How Do Stock Prices React to Rate Cuts by the Fed?

Article in German

“This is the greatest economy in the history of our country”, Donald Trump opined just a few months ago. Alas, recently there is growing evidence of an economic slowdown.

This has fueled speculation of imminent rate cuts by the Fed. You may therefore wonder: how do stock prices typically respond to rate cuts by the central bank?

The Fed has an effect on stock prices!

The effect of rate cuts can be examined with the help of the Seasonax app. Its charting tool provides the quickest way of studying the impact of exogenous factors on all kinds of asset prices.

The chart shows the average move of the S&P 500 Index in the 140 days before and after US rate cuts were implemented. The average was calculated over the past 30 years, in which rates were altogether lowered 46 times. The horizontal scale shows the number of days before and after the event, the vertical scale the average price change in percent. The time of the rate cut is highlighted in orange in the middle of the chart.

Average move of the S&P 500 Index 140 days before and after rate cuts by the Fed (1989 – 2019)

Rate cuts have typically stabilized stock prices! Source: Seasonax

It can be seen right away that stocks typically decline in the months preceding rate cuts, but turn around immediately thereafter. Then they tend to rise moderately for approximately two and half months before the recovery is interrupted again.

In short, Fed rate cuts have a significant effect on stock prices. Administered interest rates are typically lowered during bear markets, which explains why prices on average decline ahead of rate cuts. As soon as the Fed becomes active, it stabilizes prices for a while and a counter-trend move ensues.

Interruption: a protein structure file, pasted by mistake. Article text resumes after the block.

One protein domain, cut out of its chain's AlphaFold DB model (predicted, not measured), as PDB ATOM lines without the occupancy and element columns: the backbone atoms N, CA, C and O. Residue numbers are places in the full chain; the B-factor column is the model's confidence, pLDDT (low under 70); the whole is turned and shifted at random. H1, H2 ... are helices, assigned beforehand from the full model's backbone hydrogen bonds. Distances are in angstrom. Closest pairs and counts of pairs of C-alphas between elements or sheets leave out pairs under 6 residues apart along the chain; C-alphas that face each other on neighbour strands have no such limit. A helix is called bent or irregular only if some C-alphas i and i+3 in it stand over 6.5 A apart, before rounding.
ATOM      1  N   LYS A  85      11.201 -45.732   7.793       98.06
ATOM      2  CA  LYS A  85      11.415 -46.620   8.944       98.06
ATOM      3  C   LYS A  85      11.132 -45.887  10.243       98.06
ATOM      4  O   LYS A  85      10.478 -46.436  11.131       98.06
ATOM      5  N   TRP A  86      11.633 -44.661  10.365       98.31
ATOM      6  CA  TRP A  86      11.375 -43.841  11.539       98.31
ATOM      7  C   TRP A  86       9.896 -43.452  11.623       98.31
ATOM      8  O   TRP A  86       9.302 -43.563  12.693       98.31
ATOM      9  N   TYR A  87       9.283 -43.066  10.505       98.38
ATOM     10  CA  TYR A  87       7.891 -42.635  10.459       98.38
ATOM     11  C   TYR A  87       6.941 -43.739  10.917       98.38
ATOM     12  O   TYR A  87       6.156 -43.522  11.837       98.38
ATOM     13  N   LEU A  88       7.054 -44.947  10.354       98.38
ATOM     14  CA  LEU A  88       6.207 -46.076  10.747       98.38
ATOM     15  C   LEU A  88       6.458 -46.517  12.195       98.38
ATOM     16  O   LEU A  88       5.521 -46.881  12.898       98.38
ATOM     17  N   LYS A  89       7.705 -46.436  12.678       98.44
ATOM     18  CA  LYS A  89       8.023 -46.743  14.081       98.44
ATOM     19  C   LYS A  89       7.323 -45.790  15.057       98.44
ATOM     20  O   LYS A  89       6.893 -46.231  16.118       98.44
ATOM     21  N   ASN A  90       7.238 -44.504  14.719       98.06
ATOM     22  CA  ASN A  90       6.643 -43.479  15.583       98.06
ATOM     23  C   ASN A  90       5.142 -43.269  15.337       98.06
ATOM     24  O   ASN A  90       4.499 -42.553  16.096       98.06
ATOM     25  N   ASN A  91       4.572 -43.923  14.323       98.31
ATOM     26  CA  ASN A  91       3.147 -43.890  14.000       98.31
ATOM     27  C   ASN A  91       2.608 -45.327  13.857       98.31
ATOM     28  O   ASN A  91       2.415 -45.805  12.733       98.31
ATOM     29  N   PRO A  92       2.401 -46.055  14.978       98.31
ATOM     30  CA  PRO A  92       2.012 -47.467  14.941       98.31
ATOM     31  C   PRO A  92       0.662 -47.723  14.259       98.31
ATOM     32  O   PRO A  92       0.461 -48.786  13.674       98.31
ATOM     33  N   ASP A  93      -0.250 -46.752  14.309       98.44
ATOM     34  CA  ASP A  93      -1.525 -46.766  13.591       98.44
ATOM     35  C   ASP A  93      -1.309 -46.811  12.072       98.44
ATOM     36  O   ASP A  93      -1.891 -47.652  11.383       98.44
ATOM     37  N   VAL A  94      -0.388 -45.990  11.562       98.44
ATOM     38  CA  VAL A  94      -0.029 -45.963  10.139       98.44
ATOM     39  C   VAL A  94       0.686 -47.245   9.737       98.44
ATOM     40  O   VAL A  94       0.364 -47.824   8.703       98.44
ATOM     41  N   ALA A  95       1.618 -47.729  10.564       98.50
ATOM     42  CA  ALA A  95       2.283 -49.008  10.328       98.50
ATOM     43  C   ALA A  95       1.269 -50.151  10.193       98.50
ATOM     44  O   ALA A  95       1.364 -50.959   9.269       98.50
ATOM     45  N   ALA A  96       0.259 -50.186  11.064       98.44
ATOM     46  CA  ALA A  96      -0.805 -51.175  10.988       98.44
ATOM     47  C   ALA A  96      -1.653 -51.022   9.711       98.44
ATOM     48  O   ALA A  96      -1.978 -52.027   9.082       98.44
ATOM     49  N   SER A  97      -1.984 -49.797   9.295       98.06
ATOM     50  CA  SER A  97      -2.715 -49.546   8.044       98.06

The Fed’s actions affect other markets as well!

In the past these counter-trend moves were on average definitely large enough to suggest that it would make sense to close out short positions and perhaps even venture into a small long position.

However, the Fed’s actions not only affect stock markets, but many other markets as well. In the next issue of Seasonal InsightsI will therefore examine the Fed’s influence on foreign exchange rates for you.

Moreover, there are of course a great many more events and cyclical factors that influence asset prices. You can easily find them yourself, either at, or with the aid of your Seasonax app on Bloomberg or Thomson-Reuters and thus become a pioneer in the search for little known, but potentially highly profitable financial interrelations.